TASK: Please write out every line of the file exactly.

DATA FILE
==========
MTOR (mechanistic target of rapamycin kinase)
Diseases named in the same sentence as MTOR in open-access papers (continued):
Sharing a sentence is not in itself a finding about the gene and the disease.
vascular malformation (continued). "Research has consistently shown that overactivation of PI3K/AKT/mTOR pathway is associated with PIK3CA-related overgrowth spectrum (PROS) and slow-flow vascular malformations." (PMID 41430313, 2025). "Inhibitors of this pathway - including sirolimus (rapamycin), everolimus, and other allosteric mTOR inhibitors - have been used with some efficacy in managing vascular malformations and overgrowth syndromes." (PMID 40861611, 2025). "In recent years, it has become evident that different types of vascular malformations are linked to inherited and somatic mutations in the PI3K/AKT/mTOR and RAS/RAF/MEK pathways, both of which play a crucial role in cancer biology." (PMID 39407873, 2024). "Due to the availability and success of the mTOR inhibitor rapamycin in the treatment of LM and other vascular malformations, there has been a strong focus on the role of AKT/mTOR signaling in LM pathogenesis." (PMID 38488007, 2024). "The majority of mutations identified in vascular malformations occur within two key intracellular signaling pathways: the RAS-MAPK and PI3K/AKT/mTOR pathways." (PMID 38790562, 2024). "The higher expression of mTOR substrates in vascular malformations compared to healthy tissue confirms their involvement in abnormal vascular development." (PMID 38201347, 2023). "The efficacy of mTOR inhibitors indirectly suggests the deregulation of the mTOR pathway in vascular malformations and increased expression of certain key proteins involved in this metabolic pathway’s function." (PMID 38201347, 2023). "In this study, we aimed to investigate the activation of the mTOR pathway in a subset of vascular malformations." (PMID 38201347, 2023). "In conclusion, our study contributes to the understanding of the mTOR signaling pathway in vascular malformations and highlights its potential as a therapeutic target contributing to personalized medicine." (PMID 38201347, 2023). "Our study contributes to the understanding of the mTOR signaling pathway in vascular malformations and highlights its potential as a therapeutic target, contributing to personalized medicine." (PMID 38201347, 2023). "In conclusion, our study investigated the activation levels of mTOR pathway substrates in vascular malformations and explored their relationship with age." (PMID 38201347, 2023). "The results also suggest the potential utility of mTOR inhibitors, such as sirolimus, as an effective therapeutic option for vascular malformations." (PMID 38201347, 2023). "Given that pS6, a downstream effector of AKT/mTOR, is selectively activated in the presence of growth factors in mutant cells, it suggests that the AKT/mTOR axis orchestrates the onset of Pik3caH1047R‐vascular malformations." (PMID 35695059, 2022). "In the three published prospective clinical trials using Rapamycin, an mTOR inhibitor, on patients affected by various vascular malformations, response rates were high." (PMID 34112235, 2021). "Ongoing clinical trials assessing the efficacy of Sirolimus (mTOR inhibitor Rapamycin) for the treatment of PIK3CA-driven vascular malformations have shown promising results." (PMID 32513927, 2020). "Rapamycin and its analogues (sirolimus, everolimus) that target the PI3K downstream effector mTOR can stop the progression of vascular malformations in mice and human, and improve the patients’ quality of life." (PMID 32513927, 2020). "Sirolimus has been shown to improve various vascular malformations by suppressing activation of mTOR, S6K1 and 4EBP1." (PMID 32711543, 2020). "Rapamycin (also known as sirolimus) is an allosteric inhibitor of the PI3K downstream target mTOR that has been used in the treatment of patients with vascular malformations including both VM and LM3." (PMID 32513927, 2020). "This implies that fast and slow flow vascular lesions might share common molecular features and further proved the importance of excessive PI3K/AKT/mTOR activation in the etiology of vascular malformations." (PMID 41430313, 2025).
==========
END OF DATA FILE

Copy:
MTOR (mechanistic target of rapamycin kinase)
Diseases named in the same sentence as MTOR in open-access papers (continued):
Sharing a sentence is not in itself a finding about the gene and the disease.
vascular malformation (continued). "Research has consistently shown that overactivation of PI3K/AKT/mTOR pathway is associated with PIK3CA-related overgrowth spectrum (PROS) and slow-flow vascular malformations." (PMID 41430313, 2025). "Inhibitors of this pathway - including sirolimus (rapamycin), everolimus, and other allosteric mTOR inhibitors - have been used with some efficacy in managing vascular malformations and overgrowth syndromes." (PMID 40861611, 2025). "In recent years, it has become evident that different types of vascular malformations are linked to inherited and somatic mutations in the PI3K/AKT/mTOR and RAS/RAF/MEK pathways, both of which play a crucial role in cancer biology." (PMID 39407873, 2024). "Due to the availability and success of the mTOR inhibitor rapamycin in the treatment of LM and other vascular malformations, there has been a strong focus on the role of AKT/mTOR signaling in LM pathogenesis." (PMID 38488007, 2024). "The majority of mutations identified in vascular malformations occur within two key intracellular signaling pathways: the RAS-MAPK and PI3K/AKT/mTOR pathways." (PMID 38790562, 2024). "The higher expression of mTOR substrates in vascular malformations compared to healthy tissue confirms their involvement in abnormal vascular development." (PMID 38201347, 2023). "The efficacy of mTOR inhibitors indirectly suggests the deregulation of the mTOR pathway in vascular malformations and increased expression of certain key proteins involved in this metabolic pathway’s function." (PMID 38201347, 2023). "In this study, we aimed to investigate the activation of the mTOR pathway in a subset of vascular malformations." (PMID 38201347, 2023). "In conclusion, our study contributes to the understanding of the mTOR signaling pathway in vascular malformations and highlights its potential as a therapeutic target contributing to personalized medicine." (PMID 38201347, 2023). "Our study contributes to the understanding of the mTOR signaling pathway in vascular malformations and highlights its potential as a therapeutic target, contributing to personalized medicine." (PMID 38201347, 2023). "In conclusion, our study investigated the activation levels of mTOR pathway substrates in vascular malformations and explored their relationship with age." (PMID 38201347, 2023). "The results also suggest the potential utility of mTOR inhibitors, such as sirolimus, as an effective therapeutic option for vascular malformations." (PMID 38201347, 2023). "Given that pS6, a downstream effector of AKT/mTOR, is selectively activated in the presence of growth factors in mutant cells, it suggests that the AKT/mTOR axis orchestrates the onset of Pik3caH1047R‐vascular malformations." (PMID 35695059, 2022). "In the three published prospective clinical trials using Rapamycin, an mTOR inhibitor, on patients affected by various vascular malformations, response rates were high." (PMID 34112235, 2021). "Ongoing clinical trials assessing the efficacy of Sirolimus (mTOR inhibitor Rapamycin) for the treatment of PIK3CA-driven vascular malformations have shown promising results." (PMID 32513927, 2020). "Rapamycin and its analogues (sirolimus, everolimus) that target the PI3K downstream effector mTOR can stop the progression of vascular malformations in mice and human, and improve the patients’ quality of life." (PMID 32513927, 2020). "Sirolimus has been shown to improve various vascular malformations by suppressing activation of mTOR, S6K1 and 4EBP1." (PMID 32711543, 2020). "Rapamycin (also known as sirolimus) is an allosteric inhibitor of the PI3K downstream target mTOR that has been used in the treatment of patients with vascular malformations including both VM and LM3." (PMID 32513927, 2020). "This implies that fast and slow flow vascular lesions might share common molecular features and further proved the importance of excessive PI3K/AKT/mTOR activation in the etiology of vascular malformations." (PMID 41430313, 2025).